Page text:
Where does The Tensorflow Quantum ( TFQ ) library fall on it's maturity curve.

In other words can we currently leverage the TFQ library to solve real-world problems? Will we need to wait for a TFQ 2.0?

Does this library, and if not will it ever, have more than just theoretical usefulness?

Will companies be utilizing TFQ to build systems that can help companies in the wild solve a problem faster/better than if they had utilized classical systems?

Tensorflow Quantum White Paper - For Reference

  • $\begingroup$ This question is more about QML than TFQ. If we replace "TFQ" with "QML" then your question makes sense. "Can we currently leverage the QML to solve real-world problems?" "Does QML, and if not will it ever, have more than just theoretical usefulness?" "Will companies be utilizing QML to build systems that can help companies in the wild solve a problem faster/better than if they had utilized classical systems?". We don't know the answers to these questions at the moment. TFQ is a tool we can use to search for quantum advantages in Machine Learning. $\endgroup$ Commented Apr 14, 2020 at 15:38
  • $\begingroup$ This is definitely a valid point. That being said, while I agree for the most part that QML is synonymous with TFQ, TFQ does not fully represent the possibilities for use of Quantum Computing towards ML. Take for example Quantum Annealing which requires a different type of Quantum Computer and is not possible with TFQ. I may be off base. Please feel free to let me know what you think? $\endgroup$ Commented Apr 15, 2020 at 15:52
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    $\begingroup$ It's true that TFQ only focuses on gate based devices because Google is working on gate-based processors. TFQ is only a month old with only one release(github.com/tensorflow/quantum/releases). So yes, it's immature in the sense that the software hasn't been used long enough. $\endgroup$ Commented Apr 16, 2020 at 1:21

1 Answer 1


First we should take a step back. Is there any machine learning done a quantum computer that cannot be efficiently simulated on a classical computer? The answer currently (2020) is no. In this respect quantum machine learning (which has many variants) is at the fundamental research phase. None of this is at a stage where it is at all considered something that should be mentioned in the same sentence with "production".

The last paragraph is probably a downer, but if you're a researcher it's an upper, because there are lots of open questions. There are a lot of really interesting ideas about how a quantum computer might be useful for machine learning. These differ on whether their data is quantum or classical, and how you put together different classical and quantum building blocks. The question is whether these will be useful for near term quantum computers (which have O(100) qubits and can computer for O(100) clock cycles before noise overwhelms them), and also whether they are interested for error correct quantum computers (think 5-15 years out). This is an area of active research. There is also a big caveat to what I said, and that is that while the quantum computations one might do can be classically simulated, in some cases, where your data is quantum, just being able do some small quantum computation on that quantum data can allow you to do things that you cannot do at all. These tasks are often "quantum sensor" problems, and are considered by many to be the first place practical quantum machine learning will be used.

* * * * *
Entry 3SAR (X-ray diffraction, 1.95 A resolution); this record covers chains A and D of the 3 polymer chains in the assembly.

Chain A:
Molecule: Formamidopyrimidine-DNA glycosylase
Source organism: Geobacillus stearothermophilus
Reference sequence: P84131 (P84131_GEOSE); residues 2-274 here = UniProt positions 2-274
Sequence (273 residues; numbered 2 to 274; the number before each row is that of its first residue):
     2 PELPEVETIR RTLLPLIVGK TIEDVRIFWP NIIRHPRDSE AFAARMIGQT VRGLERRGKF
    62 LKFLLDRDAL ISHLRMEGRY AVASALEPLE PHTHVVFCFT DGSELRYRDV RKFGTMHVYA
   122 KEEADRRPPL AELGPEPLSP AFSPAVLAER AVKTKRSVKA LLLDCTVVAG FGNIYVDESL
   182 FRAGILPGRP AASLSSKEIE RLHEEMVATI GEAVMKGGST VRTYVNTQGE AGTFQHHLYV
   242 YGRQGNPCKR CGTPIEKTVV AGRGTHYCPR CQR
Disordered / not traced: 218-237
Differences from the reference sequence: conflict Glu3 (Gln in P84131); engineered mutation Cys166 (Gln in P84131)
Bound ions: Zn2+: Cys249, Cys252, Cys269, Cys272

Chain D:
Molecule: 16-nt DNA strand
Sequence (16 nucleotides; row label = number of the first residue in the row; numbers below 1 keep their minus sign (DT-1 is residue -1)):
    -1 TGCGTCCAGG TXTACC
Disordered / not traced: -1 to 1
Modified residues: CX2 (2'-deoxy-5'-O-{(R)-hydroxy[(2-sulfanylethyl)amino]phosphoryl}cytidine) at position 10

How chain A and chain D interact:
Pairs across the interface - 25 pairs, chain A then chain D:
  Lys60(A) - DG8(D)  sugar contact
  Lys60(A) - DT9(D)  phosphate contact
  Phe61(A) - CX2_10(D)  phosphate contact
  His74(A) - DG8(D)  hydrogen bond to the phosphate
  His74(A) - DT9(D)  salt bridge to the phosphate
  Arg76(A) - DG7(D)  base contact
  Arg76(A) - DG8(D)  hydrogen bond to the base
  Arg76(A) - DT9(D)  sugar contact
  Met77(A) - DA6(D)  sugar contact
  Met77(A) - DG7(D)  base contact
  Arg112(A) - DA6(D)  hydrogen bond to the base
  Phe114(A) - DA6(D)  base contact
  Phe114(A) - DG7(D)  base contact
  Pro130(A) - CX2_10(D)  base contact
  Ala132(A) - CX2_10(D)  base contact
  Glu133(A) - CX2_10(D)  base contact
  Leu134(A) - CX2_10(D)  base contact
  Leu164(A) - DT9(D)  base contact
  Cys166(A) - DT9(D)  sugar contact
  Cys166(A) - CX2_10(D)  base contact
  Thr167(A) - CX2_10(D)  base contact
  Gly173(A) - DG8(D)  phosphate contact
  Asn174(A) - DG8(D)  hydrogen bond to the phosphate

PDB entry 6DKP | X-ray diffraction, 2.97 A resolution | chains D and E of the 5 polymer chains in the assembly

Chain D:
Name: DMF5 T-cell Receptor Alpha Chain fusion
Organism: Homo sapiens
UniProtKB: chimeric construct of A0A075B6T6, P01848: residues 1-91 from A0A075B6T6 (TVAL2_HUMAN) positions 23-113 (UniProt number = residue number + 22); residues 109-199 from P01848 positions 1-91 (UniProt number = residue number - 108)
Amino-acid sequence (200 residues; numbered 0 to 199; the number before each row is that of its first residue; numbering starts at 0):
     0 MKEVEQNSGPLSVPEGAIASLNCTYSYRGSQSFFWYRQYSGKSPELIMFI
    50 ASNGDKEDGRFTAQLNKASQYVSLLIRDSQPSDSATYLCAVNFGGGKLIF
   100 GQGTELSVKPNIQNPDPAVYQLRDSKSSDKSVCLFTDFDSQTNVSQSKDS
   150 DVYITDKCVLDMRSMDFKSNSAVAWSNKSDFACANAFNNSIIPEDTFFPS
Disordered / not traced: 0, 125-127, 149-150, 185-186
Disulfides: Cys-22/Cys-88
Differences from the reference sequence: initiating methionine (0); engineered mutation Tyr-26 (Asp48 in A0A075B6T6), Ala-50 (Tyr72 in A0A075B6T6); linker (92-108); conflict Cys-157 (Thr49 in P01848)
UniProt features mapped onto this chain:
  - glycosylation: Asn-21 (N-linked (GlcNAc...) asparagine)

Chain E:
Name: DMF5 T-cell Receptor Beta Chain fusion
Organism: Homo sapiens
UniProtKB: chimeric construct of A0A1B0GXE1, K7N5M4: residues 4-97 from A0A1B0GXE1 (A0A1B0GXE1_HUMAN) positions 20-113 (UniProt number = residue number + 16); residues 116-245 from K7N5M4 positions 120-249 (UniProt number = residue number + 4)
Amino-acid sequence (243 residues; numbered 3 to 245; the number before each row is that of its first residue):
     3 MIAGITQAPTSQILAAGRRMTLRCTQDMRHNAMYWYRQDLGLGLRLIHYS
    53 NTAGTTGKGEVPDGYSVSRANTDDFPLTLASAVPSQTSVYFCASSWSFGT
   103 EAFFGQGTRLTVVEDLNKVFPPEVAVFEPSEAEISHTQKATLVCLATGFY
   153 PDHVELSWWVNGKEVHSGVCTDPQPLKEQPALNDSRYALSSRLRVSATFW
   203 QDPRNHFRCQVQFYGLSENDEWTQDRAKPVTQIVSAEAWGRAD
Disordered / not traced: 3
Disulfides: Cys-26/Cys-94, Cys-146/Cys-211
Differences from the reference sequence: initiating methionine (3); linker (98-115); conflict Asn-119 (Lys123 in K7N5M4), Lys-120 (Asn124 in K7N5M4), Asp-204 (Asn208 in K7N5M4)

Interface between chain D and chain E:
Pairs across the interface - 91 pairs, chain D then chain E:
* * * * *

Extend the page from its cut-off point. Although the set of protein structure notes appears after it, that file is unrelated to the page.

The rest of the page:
So what is TensorFlow Quantum? It's a platform for doing research on quantum machine learning algorithms. It can be hooked up to a real quantum device, but where it excels right now is in performing classical simulations of quantum machine learning ideas. In particular it makes it very easy to do quantum machine learning with models that have quantum programs (quantum circuits) and classical machine learning (what people sometimes call hybrid algorithms) mixed together. It is integrated with TensorFlow and also with a framework for writing quantum programs Cirq. It is also backed by a highly efficient classical simulator of quantum programs, qsim. One advantage of TFQ is that it can leverage TensorFlow's ability to scale up training across a large distributed cluster. This, combined with the fast simulator, should allow researchers to quickly explore the space of possible research ideas.

Note that there are quite a few other quantum machine learning frameworks out there. These are all primarily aimed at helping researchers. Prominent ones are PennyLane and Microsoft's Quantum Machine Learning library in Q#. IBM also has nice tutorials on using their quantum programming framework for quantum machine learning.

  • $\begingroup$ parts of this would probably also constitute a good answer to this other question by OP $\endgroup$
    – glS
    Commented Apr 16, 2020 at 7:06
  • $\begingroup$ It would indeed. I'd recommend, if dabacon would be so kind, that he post parts of this as an answer for the other linked question. If it represents a quality answer that covers everything I'll accept it there. Also thank you for the well thought out answer dabacon. I will accept it as the answer for this question. I would like to know more about 'quantum sensor problems' if you have a moment to further explain that? Anyone else please feel free to comment as this is definitely an evolving area of research and will need constant attention. Thanks again! $\endgroup$ Commented Apr 16, 2020 at 15:40

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